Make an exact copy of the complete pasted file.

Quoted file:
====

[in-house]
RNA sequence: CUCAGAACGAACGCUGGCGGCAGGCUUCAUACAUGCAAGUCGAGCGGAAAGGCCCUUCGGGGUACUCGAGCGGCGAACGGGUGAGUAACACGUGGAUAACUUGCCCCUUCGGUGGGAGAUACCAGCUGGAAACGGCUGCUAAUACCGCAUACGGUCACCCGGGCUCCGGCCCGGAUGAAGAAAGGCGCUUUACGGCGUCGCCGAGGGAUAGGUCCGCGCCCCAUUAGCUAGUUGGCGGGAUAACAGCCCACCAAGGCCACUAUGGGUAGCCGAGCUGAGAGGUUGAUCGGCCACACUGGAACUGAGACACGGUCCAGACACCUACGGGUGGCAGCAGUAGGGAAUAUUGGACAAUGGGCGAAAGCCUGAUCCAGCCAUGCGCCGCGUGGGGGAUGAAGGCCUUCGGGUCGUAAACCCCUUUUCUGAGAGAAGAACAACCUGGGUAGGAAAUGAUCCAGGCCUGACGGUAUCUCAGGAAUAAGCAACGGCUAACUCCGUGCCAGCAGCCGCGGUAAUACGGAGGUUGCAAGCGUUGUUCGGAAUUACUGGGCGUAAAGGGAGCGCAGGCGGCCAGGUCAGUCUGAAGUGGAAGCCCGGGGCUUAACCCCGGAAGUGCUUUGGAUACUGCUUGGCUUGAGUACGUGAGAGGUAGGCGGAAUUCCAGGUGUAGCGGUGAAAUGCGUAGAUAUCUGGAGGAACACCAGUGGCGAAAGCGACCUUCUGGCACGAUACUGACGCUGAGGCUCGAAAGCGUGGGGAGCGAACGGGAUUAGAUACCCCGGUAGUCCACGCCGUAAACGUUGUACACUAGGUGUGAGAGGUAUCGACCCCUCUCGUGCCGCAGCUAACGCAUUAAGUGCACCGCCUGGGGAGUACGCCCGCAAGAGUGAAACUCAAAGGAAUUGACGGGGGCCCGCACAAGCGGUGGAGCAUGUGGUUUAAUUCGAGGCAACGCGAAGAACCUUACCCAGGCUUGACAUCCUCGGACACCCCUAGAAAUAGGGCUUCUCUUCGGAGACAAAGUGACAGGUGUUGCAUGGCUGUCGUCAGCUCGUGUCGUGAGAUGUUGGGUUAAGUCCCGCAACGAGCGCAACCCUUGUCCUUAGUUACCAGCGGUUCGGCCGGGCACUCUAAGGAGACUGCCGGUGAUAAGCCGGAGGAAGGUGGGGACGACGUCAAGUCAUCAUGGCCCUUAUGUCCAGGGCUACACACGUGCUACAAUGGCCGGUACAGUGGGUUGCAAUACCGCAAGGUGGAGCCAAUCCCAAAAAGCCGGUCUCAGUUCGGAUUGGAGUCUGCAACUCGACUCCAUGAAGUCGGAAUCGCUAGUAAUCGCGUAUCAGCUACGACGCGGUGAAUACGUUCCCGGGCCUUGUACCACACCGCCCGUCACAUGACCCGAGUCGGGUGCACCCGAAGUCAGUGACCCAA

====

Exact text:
[in-house]
RNA sequence: CUCAGAACGAACGCUGGCGGCAGGCUUCAUACAUGCAAGUCGAGCGGAAAGGCCCUUCGGGGUACUCGAGCGGCGAACGGGUGAGUAACACGUGGAUAACUUGCCCCUUCGGUGGGAGAUACCAGCUGGAAACGGCUGCUAAUACCGCAUACGGUCACCCGGGCUCCGGCCCGGAUGAAGAAAGGCGCUUUACGGCGUCGCCGAGGGAUAGGUCCGCGCCCCAUUAGCUAGUUGGCGGGAUAACAGCCCACCAAGGCCACUAUGGGUAGCCGAGCUGAGAGGUUGAUCGGCCACACUGGAACUGAGACACGGUCCAGACACCUACGGGUGGCAGCAGUAGGGAAUAUUGGACAAUGGGCGAAAGCCUGAUCCAGCCAUGCGCCGCGUGGGGGAUGAAGGCCUUCGGGUCGUAAACCCCUUUUCUGAGAGAAGAACAACCUGGGUAGGAAAUGAUCCAGGCCUGACGGUAUCUCAGGAAUAAGCAACGGCUAACUCCGUGCCAGCAGCCGCGGUAAUACGGAGGUUGCAAGCGUUGUUCGGAAUUACUGGGCGUAAAGGGAGCGCAGGCGGCCAGGUCAGUCUGAAGUGGAAGCCCGGGGCUUAACCCCGGAAGUGCUUUGGAUACUGCUUGGCUUGAGUACGUGAGAGGUAGGCGGAAUUCCAGGUGUAGCGGUGAAAUGCGUAGAUAUCUGGAGGAACACCAGUGGCGAAAGCGACCUUCUGGCACGAUACUGACGCUGAGGCUCGAAAGCGUGGGGAGCGAACGGGAUUAGAUACCCCGGUAGUCCACGCCGUAAACGUUGUACACUAGGUGUGAGAGGUAUCGACCCCUCUCGUGCCGCAGCUAACGCAUUAAGUGCACCGCCUGGGGAGUACGCCCGCAAGAGUGAAACUCAAAGGAAUUGACGGGGGCCCGCACAAGCGGUGGAGCAUGUGGUUUAAUUCGAGGCAACGCGAAGAACCUUACCCAGGCUUGACAUCCUCGGACACCCCUAGAAAUAGGGCUUCUCUUCGGAGACAAAGUGACAGGUGUUGCAUGGCUGUCGUCAGCUCGUGUCGUGAGAUGUUGGGUUAAGUCCCGCAACGAGCGCAACCCUUGUCCUUAGUUACCAGCGGUUCGGCCGGGCACUCUAAGGAGACUGCCGGUGAUAAGCCGGAGGAAGGUGGGGACGACGUCAAGUCAUCAUGGCCCUUAUGUCCAGGGCUACACACGUGCUACAAUGGCCGGUACAGUGGGUUGCAAUACCGCAAGGUGGAGCCAAUCCCAAAAAGCCGGUCUCAGUUCGGAUUGGAGUCUGCAACUCGACUCCAUGAAGUCGGAAUCGCUAGUAAUCGCGUAUCAGCUACGACGCGGUGAAUACGUUCCCGGGCCUUGUACCACACCGCCCGUCACAUGACCCGAGUCGGGUGCACCCGAAGUCAGUGACCCAA